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Sharpening angles setup jig

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Project by Cornelius posted 01-01-2016 11:46 PM 1054 views 3 times favorited 8 comments Add to Favorites Watch

It appears that one of the very first almost mendatory project for any new woodworker is to build a cutting board.

I never doubted that it is an extremely good exercice, the only issue is my wife always told me she did not need such a cutting board. It was quite frustrating as I was really motivated to try. On the other hand I really wanted to build a little sharpening angle jig to seriously start sharpening my tools. I then decided I could built that jig like a mini cutting board so I would have done my first homework as any other aspiring woodworker.

For this second project of mine, I used parts of a front door i digged from the wood skip at the recycling center. For this little project I used only hand tools appart from the router to cut the wave in the board.

I planed moldings of the doors to do 4 square pieces of wood to glue together to form the panel. that was the longest part for me as it seemed that almost square was never square enough for setting up a panel…this to me was the more difficult and then most interesting exercise.

Even if the final product is a simple piece, I forced myself to set up a plan in order to start learning to use sketchup. This plan was printed real scale on a piece of scrap so I could cut the wave accurately in between the stops.

I had an issue during the routing part as I went a tad off the guide at some point. I was extremely tempted to start from scratch but I thought I should already learn to accept my mistakes and carrried on with that wood.

As I made my 3 pieces of inlay quite thick, I first threw them in a plastic bag connected to a steamer to pre bend them in the guide.

Glue up/clamping was a bit of a pain as everybody else experienced and I learnt a lot on that front as well.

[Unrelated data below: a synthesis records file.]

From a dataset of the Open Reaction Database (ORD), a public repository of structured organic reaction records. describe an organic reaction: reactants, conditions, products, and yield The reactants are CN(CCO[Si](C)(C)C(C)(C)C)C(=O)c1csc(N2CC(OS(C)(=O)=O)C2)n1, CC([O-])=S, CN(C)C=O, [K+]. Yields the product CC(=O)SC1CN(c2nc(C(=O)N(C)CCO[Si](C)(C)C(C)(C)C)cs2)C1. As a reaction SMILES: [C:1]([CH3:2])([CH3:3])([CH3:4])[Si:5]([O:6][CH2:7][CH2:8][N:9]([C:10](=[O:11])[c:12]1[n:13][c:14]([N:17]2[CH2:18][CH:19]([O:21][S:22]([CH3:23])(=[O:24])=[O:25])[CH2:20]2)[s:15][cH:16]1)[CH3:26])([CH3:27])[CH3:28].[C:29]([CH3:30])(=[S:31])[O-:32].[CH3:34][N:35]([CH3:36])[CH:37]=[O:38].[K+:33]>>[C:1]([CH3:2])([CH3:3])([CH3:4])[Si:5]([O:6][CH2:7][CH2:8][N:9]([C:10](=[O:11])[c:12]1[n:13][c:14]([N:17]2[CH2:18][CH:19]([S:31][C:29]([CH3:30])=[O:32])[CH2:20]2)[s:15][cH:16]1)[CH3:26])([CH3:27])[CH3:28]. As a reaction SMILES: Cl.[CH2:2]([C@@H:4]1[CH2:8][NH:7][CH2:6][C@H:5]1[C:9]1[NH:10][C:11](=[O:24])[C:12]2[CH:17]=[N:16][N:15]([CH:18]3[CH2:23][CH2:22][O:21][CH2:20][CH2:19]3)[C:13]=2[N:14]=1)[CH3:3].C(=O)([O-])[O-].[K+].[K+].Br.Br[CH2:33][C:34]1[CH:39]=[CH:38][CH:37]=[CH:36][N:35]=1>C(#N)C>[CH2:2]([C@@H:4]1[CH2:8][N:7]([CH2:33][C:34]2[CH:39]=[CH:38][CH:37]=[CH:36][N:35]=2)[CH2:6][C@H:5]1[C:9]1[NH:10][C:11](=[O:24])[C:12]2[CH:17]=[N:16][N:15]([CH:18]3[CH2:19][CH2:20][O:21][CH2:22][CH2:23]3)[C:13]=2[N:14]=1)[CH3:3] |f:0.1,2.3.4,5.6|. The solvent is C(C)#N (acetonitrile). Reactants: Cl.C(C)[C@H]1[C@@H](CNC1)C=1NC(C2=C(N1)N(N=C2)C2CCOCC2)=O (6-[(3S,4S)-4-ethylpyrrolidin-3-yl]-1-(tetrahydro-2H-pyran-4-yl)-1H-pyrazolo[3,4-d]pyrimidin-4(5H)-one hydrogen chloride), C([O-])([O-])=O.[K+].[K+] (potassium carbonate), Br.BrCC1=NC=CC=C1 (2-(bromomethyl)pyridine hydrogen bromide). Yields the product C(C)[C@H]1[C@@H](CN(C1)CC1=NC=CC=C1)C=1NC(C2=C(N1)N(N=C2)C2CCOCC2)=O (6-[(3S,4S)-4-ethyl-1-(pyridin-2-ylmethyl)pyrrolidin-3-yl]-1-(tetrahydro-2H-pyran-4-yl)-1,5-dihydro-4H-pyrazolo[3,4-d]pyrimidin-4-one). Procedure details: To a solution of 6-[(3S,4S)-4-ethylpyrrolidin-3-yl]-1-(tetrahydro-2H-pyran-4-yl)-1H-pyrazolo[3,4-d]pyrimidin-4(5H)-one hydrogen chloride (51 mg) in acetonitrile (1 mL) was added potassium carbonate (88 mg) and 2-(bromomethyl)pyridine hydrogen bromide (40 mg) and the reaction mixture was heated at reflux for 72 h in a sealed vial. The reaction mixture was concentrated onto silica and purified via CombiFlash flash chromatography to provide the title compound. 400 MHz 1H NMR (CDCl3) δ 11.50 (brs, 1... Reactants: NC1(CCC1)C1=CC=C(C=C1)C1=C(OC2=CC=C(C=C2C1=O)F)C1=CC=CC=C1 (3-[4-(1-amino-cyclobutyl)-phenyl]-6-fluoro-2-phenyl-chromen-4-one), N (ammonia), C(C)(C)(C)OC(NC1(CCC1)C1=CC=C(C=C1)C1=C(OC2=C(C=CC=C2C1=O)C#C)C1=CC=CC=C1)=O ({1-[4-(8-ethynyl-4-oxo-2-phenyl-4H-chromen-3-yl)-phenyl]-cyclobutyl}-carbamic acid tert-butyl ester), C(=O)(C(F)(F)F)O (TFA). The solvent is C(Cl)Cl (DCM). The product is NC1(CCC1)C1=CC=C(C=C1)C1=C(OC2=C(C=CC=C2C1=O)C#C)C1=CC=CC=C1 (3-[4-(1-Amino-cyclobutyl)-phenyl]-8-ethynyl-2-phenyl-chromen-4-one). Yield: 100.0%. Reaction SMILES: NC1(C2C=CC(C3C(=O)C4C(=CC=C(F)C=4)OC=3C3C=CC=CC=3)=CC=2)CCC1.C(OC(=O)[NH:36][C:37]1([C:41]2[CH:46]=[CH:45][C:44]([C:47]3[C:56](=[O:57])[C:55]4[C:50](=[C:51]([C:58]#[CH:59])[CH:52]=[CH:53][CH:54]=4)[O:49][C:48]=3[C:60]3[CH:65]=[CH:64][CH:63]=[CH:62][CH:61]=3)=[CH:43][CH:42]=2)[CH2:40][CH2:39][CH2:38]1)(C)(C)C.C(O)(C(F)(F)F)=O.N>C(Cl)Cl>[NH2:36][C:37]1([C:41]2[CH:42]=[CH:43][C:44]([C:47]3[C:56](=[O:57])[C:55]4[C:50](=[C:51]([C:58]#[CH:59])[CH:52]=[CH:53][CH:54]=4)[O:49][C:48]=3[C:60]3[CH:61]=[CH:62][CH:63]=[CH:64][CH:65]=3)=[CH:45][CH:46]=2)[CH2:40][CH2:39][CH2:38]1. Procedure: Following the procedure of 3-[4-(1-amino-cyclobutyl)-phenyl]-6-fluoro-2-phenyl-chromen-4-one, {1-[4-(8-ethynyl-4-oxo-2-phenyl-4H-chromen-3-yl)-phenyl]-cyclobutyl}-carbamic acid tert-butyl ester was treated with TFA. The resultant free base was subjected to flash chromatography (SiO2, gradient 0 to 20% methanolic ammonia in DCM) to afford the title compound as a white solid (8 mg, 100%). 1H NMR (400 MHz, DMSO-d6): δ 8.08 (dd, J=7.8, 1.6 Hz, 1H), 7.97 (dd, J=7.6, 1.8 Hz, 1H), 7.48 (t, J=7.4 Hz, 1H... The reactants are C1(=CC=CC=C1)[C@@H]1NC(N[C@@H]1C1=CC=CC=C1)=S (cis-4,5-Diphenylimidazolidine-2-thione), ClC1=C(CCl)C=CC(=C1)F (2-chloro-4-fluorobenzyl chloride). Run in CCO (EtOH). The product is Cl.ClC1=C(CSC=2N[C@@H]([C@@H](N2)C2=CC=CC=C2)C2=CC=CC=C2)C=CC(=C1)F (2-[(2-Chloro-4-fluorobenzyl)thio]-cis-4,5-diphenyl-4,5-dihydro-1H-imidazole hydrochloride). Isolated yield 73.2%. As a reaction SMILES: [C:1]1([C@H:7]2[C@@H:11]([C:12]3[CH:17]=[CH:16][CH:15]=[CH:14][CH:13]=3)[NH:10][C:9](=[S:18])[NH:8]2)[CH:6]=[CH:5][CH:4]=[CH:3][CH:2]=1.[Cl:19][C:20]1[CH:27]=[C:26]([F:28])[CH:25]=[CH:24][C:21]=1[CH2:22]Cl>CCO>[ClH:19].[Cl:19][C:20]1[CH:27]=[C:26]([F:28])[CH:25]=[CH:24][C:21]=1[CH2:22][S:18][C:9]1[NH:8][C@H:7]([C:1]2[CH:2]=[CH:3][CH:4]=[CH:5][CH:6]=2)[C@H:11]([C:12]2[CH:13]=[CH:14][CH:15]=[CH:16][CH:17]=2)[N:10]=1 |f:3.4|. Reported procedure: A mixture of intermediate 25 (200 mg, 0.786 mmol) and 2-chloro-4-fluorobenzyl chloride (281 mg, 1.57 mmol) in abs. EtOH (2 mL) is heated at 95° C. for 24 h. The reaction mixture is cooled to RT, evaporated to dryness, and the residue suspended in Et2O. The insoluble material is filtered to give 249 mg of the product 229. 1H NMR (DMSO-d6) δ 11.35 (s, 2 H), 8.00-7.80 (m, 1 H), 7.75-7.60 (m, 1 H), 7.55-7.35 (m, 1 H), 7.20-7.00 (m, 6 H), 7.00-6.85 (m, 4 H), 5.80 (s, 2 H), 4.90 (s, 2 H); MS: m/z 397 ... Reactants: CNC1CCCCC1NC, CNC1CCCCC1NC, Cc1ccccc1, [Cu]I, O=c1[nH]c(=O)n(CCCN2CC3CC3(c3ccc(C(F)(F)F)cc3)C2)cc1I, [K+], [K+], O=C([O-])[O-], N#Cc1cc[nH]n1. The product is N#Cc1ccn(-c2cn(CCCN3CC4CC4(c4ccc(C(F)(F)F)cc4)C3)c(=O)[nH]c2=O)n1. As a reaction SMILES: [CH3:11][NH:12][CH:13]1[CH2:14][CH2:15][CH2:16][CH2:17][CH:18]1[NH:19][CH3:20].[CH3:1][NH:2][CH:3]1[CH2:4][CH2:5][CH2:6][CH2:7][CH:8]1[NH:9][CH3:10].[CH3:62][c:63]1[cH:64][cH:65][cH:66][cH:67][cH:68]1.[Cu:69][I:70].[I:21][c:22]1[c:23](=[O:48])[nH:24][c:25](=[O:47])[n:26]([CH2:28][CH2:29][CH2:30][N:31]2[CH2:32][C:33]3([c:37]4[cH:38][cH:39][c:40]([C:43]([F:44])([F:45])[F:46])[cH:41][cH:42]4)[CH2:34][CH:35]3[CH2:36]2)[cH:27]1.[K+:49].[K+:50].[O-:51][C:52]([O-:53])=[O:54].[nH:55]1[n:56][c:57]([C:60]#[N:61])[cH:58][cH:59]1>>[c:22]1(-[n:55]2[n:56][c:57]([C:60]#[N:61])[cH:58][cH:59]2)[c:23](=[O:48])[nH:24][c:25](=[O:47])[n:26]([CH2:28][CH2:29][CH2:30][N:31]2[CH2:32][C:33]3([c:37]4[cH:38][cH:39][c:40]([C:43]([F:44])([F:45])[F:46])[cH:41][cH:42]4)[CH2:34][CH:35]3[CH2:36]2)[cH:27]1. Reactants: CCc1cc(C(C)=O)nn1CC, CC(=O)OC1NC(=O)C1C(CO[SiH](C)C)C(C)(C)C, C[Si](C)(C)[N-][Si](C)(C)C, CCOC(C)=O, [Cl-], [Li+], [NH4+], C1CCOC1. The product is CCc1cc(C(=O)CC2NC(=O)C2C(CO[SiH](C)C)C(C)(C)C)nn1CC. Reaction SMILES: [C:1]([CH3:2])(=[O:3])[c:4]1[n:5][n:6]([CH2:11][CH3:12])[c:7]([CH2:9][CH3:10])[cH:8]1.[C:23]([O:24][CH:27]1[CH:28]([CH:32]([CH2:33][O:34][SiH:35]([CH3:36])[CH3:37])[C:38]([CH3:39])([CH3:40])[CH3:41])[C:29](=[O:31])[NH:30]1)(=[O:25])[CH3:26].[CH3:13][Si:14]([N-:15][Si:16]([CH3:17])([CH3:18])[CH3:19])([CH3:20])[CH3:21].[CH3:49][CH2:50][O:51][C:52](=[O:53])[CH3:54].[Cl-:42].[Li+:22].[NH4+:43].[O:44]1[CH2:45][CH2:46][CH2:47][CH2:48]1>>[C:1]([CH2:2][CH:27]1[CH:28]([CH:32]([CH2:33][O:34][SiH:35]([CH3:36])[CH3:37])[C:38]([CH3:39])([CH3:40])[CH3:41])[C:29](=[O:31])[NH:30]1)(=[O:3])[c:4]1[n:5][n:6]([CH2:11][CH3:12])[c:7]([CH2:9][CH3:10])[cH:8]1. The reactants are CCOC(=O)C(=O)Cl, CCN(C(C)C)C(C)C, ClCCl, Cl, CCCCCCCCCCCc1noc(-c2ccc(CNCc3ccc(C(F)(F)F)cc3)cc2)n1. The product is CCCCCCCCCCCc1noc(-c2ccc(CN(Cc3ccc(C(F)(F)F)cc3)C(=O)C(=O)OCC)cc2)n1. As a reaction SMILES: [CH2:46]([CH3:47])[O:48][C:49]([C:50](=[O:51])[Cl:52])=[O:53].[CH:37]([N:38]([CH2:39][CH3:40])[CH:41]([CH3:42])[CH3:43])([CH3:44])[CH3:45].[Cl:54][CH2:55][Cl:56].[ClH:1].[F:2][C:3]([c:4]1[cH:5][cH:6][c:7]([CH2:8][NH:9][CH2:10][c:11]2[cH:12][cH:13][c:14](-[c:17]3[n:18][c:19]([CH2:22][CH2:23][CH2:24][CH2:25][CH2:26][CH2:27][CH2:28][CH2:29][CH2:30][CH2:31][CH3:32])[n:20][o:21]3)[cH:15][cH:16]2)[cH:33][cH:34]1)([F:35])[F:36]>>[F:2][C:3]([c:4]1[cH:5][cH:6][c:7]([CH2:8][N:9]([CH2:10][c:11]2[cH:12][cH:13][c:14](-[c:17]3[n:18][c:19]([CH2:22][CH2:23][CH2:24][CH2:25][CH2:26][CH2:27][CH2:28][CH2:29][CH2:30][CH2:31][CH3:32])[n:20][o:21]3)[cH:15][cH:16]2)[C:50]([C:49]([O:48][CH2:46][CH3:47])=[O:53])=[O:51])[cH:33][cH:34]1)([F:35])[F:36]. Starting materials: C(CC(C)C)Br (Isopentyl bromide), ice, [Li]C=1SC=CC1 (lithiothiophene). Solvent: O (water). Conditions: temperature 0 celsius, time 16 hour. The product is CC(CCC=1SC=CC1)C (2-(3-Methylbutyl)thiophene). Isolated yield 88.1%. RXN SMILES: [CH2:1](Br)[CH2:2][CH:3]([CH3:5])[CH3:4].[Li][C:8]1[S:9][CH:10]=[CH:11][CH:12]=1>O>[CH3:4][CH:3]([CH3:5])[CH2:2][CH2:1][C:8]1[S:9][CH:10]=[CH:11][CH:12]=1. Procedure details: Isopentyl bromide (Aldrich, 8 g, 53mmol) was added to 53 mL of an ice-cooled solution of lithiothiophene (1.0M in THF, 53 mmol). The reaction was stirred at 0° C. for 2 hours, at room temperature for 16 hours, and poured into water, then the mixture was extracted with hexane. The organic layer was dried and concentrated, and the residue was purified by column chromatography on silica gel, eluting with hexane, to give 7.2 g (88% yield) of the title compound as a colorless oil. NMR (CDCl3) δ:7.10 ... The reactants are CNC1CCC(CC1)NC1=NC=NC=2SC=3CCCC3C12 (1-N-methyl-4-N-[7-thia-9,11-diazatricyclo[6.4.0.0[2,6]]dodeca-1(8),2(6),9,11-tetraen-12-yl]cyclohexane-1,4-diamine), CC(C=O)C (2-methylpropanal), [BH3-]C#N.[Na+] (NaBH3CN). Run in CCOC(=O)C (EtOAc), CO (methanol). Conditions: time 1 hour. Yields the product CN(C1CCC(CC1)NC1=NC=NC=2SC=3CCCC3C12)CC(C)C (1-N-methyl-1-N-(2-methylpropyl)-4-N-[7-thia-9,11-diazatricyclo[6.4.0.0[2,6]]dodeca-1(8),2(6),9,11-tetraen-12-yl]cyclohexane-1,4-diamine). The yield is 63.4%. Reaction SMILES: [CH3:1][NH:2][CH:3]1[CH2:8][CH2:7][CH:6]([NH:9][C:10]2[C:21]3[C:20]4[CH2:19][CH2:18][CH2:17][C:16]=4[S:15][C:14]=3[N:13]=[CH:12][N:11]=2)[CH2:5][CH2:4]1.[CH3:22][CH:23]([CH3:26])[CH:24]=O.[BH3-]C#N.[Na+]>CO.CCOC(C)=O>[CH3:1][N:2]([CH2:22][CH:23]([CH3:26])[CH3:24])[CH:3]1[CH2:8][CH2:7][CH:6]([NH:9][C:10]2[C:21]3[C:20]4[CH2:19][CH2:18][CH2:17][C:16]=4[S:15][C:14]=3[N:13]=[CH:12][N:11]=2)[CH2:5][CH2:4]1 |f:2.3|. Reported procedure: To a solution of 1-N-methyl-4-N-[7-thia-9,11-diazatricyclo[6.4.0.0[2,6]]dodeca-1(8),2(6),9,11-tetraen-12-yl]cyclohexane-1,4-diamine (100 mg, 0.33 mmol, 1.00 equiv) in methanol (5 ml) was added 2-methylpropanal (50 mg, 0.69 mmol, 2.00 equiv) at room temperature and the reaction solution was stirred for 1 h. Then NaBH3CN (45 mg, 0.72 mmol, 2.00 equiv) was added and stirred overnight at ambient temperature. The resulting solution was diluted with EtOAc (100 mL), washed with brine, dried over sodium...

I finished the whole thing with danish oil.

So that was my take at a little cutting board, I am more than happy with this little tool, even if I still cannot help looking at the main mistake in the inlay.

I already found an excuse to do a bigger and nicer one…I will start project number 3 soon.

Thanks for reading.

-- Black and White Pictures Portfolio: http://www.axelvonb.com





8 comments so far

View Levo's profile

Levo

19 posts in 468 days


#1 posted 01-02-2016 03:07 AM

Nice looking jig!

-- Chris - Residential Custom Wood Work - Jacksonville, FL

View EarlS's profile

EarlS

292 posts in 1807 days


#2 posted 01-02-2016 02:11 PM

One thing I have learned when it comes to curves is to spend the extra time and effort to make a template of the curved piece or pieces so you can make sure everything works before you start cutting on the good wood. Once you have a template then you can use a pattern bit on the router to cut the piece.

I have to say that is one of the nicer looking jigs I’ve seen.

-- Earl "I'm a pessamist - generally that increases the chance that things will turn out better than expected"

View WoodNSawdust's profile

WoodNSawdust

1417 posts in 636 days


#3 posted 01-02-2016 02:38 PM

Very nice looking project.

I admit that I am not very good with hand sharpening, so for the same angle why do you need different block spacing for a chisel and a plane iron?

-- "I love it when a plan comes together" John "Hannibal" Smith

View SawdustTX's profile

SawdustTX

240 posts in 1783 days


#4 posted 01-02-2016 03:40 PM

Very nice – I too enjoy making my jigs kind of fancy. Since I give away almost everything I make, it’s nice to have a few pieces around the shop – that have a purpose besides looking good – to enjoy myself.

How does this work? Is the jig block the same thickness as your sharpening stone? I assume you have a different honing guide for chisels than for plane irons?

Thanks for posting.

View WistysWoodWorkingWonders's profile

WistysWoodWorkingWonders

12664 posts in 2616 days


#5 posted 01-03-2016 06:21 AM

great looking jig – love the addition of the curved piece running through it…

-- New Project = New Tool... it's just the way it is, don't fight it... :)

View Cornelius's profile

Cornelius

22 posts in 560 days


#6 posted 01-03-2016 07:58 PM

Many thanks for the kind words. As this was my second project, I am glad to see it works.

I was using a templeate EarlS, I called it a guide, sorry for my english. I used the exact technique you mentioned but the guide bushing of my router went a tad off the template at some point, that was my error.

There are different settings for chisels and planes because the metal jig has an upper position for planes and a lower one for chisels.
WoodNSawdust and SawdustTX, you can find more info on that type of jig for example on
AngleSettingJig.pdf

-- Black and White Pictures Portfolio: http://www.axelvonb.com

View majuvla's profile

majuvla

9095 posts in 2327 days


#7 posted 01-03-2016 08:13 PM

Nice idea and project. Sooner or later she will realize that she might use such cutting board.

-- Ivan, Croatia, Wooddicted

View Cornelius's profile

Cornelius

22 posts in 560 days


#8 posted 01-07-2016 11:34 AM

Thank you majuvla, you made me smile! I will pass on your wise message!

-- Black and White Pictures Portfolio: http://www.axelvonb.com

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